Then, like one of the truckers or trainmen in his songs, Eaglesmith opens up the throttle. "Woody Guthrie - who to me is the father of folk music really - he would have had no rules. But this is what happens to culture in Canada. Culture in Canada is now run by the Volvo set. And they want it nice and they want red wine or white wine with it. They don't want it gritty."

In fact, Eaglesmith has been tearing down the taboos of Canadian music since the start, nearly 40 years ago, when he first saw Elvis Presley on TV and knew he'd found his calling - much to the chagrin of his hardscrabble-farming father and evangelical Christian family on the outskirts of Brantford, Ont. No wonder he called his first album, in 1983, The Boy That Just Went Wrong.

It wouldn't be until the 1990s that Eaglesmith would take up that rock 'n' roll pulpit in earnest; first, he hopped trains across the country and made his own disastrous detours into agribusiness. Yet when he finally turned to music full-time, he quickly become a cult idol for his four-minute novellas of wild women, desperate men and punishing landscapes - with "Fredheads" signed-up on several continents and meeting daily on the Internet, 11 albums selling at a steadily increasing pace and a concert schedule more brutal than Bob Dylan's infamous "endless tour," criss-crossing the continent almost weekly in a cantankerous bus.

Most recently Eaglesmith played for thousands outdoors at New York's Lincoln Center and at the Boston Museum of Fine Arts. "Yep," he says, laughing, "we got out from behind the chicken wire for a little bit." Not to mention several decidedly unruly festivals fully devoted to his music, including his annual charity picnic near Port Dover, Ont., which takes place this weekend.

Yet even before all this began, in his early 30s, he already had recorded a dozen classics, mostly about the destruction of Canadian agricultural life.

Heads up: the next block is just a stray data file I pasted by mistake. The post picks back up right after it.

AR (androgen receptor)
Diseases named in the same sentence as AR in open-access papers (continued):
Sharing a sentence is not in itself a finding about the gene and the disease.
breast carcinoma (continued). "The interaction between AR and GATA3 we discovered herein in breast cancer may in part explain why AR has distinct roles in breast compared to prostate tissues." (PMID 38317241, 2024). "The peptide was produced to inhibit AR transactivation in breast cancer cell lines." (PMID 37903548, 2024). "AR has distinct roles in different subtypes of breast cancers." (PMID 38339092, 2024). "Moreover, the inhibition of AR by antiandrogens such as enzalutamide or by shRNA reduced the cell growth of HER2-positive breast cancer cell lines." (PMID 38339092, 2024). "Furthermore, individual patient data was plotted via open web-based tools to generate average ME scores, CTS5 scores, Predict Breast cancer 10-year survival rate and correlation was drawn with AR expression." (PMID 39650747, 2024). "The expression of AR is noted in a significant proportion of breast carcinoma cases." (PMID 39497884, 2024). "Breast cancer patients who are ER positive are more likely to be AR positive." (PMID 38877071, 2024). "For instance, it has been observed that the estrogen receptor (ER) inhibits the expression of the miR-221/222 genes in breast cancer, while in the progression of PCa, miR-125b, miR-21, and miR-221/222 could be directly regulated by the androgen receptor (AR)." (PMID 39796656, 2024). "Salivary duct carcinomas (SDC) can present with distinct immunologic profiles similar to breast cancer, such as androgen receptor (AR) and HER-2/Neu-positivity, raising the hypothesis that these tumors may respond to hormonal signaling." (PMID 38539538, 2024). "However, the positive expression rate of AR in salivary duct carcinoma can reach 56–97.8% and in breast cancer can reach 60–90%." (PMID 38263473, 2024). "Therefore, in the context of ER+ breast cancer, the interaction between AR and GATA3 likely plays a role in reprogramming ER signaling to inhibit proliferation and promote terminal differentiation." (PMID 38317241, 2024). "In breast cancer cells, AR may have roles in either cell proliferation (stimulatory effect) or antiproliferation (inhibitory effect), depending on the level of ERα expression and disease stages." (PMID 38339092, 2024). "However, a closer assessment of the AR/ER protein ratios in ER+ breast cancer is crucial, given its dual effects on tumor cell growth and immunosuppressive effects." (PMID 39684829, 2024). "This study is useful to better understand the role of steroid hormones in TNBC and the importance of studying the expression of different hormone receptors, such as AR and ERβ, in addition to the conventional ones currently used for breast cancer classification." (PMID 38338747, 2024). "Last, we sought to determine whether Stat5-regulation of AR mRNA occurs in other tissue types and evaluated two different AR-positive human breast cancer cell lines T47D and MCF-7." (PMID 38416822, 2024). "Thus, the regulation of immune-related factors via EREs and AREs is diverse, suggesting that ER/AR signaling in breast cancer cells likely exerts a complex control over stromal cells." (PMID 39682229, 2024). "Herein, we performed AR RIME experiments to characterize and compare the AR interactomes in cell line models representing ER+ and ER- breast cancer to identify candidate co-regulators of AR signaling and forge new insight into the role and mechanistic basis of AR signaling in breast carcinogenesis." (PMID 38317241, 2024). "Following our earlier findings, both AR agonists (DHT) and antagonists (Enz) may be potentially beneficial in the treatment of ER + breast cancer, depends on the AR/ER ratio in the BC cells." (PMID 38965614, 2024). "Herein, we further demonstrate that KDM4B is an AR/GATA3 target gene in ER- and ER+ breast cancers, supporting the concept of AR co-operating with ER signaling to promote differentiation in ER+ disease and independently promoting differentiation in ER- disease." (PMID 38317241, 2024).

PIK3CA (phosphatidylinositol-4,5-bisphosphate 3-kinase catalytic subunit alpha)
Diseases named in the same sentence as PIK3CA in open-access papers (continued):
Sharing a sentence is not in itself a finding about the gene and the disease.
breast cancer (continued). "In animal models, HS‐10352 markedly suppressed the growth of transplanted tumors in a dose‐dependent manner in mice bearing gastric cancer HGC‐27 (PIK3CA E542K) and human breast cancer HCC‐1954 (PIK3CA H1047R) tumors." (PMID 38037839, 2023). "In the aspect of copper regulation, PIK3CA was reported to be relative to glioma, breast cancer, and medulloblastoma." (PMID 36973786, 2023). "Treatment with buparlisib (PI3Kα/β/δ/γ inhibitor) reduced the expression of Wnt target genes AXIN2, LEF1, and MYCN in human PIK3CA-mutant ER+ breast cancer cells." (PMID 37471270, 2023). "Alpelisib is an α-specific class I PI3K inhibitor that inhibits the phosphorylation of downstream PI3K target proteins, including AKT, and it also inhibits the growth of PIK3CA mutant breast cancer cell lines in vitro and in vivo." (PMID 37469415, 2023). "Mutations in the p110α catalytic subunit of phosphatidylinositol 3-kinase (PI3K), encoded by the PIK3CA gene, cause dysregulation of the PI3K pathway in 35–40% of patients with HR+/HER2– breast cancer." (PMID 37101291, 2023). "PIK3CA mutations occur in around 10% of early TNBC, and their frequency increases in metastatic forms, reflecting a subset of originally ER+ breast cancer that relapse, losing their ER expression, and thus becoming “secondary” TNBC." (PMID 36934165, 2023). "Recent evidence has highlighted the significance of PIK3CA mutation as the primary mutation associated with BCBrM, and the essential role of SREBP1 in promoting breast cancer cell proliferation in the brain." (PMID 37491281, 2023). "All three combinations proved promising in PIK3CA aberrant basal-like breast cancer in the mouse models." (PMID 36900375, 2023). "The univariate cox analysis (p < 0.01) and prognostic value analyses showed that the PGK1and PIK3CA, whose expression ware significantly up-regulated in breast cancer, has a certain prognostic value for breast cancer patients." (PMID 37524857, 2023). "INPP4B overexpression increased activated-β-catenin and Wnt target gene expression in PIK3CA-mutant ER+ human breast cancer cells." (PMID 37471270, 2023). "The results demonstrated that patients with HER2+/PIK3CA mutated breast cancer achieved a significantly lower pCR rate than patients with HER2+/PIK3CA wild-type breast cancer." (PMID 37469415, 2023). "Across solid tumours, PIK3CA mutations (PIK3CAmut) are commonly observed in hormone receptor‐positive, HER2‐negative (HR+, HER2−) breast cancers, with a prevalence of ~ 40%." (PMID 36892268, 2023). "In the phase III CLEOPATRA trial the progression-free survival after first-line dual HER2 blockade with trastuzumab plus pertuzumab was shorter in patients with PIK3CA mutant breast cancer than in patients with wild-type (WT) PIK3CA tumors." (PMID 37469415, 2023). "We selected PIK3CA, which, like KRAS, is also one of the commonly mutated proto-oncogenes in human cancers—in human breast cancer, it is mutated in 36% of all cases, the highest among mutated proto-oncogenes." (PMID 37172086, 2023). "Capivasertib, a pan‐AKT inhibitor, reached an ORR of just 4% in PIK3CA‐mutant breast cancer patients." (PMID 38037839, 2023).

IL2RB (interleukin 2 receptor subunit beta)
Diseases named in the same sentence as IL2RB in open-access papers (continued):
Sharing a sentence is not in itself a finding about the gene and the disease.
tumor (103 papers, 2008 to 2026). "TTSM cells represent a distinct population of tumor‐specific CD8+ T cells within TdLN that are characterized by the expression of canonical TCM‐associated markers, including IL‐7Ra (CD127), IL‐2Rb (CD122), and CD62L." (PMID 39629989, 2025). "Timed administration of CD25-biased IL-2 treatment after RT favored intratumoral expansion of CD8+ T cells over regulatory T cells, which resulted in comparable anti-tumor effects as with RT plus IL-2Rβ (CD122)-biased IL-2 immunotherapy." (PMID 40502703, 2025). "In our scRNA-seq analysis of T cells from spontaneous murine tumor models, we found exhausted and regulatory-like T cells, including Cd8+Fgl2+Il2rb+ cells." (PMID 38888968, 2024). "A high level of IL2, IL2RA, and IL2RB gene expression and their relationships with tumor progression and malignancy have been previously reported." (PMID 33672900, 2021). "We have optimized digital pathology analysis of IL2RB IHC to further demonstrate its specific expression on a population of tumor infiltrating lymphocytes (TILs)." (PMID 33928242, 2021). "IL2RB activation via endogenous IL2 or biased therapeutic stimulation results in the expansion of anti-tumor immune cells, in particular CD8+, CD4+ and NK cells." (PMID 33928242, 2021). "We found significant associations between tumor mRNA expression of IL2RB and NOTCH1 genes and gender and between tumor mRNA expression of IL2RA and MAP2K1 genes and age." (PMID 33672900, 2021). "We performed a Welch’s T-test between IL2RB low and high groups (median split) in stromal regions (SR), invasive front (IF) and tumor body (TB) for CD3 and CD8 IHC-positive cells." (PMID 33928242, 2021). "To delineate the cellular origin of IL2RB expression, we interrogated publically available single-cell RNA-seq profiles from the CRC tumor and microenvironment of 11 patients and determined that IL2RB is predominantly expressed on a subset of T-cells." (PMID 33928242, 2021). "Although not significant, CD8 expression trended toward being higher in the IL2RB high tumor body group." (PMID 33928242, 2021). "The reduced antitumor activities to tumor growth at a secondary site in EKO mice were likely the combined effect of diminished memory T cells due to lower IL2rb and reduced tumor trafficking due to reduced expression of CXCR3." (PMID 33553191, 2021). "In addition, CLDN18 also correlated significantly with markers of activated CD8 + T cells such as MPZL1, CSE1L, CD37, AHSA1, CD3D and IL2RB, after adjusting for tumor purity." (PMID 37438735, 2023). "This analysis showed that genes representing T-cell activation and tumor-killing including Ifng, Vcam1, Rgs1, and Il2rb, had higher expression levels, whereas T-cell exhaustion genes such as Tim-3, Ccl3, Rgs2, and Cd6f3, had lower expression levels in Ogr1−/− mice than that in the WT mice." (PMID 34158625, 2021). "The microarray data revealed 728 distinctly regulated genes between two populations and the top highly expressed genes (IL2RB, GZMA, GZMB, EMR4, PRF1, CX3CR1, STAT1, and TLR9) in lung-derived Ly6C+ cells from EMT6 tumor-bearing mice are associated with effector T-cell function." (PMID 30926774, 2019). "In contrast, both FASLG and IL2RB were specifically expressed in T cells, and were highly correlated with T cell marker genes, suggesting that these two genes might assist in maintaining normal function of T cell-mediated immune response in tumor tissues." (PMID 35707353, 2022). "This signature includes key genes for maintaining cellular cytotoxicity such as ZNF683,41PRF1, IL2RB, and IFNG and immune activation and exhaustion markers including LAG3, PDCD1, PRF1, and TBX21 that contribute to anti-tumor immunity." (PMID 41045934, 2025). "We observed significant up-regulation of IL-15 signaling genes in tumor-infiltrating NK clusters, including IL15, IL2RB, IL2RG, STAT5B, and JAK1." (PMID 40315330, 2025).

A cover of one of them by singer James King is a hit right now on U.S. bluegrass radio stations: "Thirty years of farming/ Thirty years of heartache/ Thirty years of day-to-day/ My daddy stopped talkin'/ The day the farm was auctioned/ There was nothing left to say." Not bad for a kid who, he says now, "hadn't found [his] voice" when that song was written.

But something did shift. One day the awkward folksinger, whose rural elegies recalled the dust bowl photographs of Dorothea Lange, suddenly started cranking out amped-up rockers about drinking, drugs, the highway patrol, arson-fuelled love affairs and rooftop snipers. What happened was the United States. He had driven down to Nashville to try to sell some songs, and a wire had gone live.

"America's so exciting, you know. There's so much edge, every time you cross the border. I was so poor and I was driving down to Nashville in my old Lincoln Continental all the time, never knowing if I'd make it. I bought it for a thousand dollars, and it was the longest car allowed in those days. . . . I'd just stop at all these gas stations, and it was so edgy. I don't feel it anymore because I go there so often. But I really felt those people."

And they felt him. Eaglesmith didn't sell any songs to the Garth Brooks crowd, but, with his band the Flying Squirrels (including Canadian folk legend Willie P. Bennett on mandolin a la Hendrix), he started selling in droves to audiences in hardtack American nightclubs. A series of new albums were given a junkyard-chromium sheen by producer Scott Merritt, another Brantford-area cult songwriter. And Eaglesmith had honed his forest-fire stage persona - part standup comedian, part country tear-jerker, part preacher, part punk.

"In America they started talking about the songs as literature," he says. "I'd never thought of it that way but it was what I had aspired to." Word soon spread that he was the northern heir to the Texas songwriting tradition of Willie Nelson, Townes van Zandt, Steve Earle, Lyle Lovett, etc. And it has continued to spread.

In a difficult economic climate, more album orders are arriving than ever, his European audience is exploding, and his band is playing ever-larger venues. The insults come only at home. While he venerates the Canadian song tradition represented by Gordon Lightfoot or Ian Tyson, Eaglesmith constantly vexes its bureaucratic gatekeepers. A couple of weeks ago in Canmore, Alta., a festival put up him and his five musicians in one small suite. When he asked apologetically for a little privacy, the promoters fumed at his "egomania."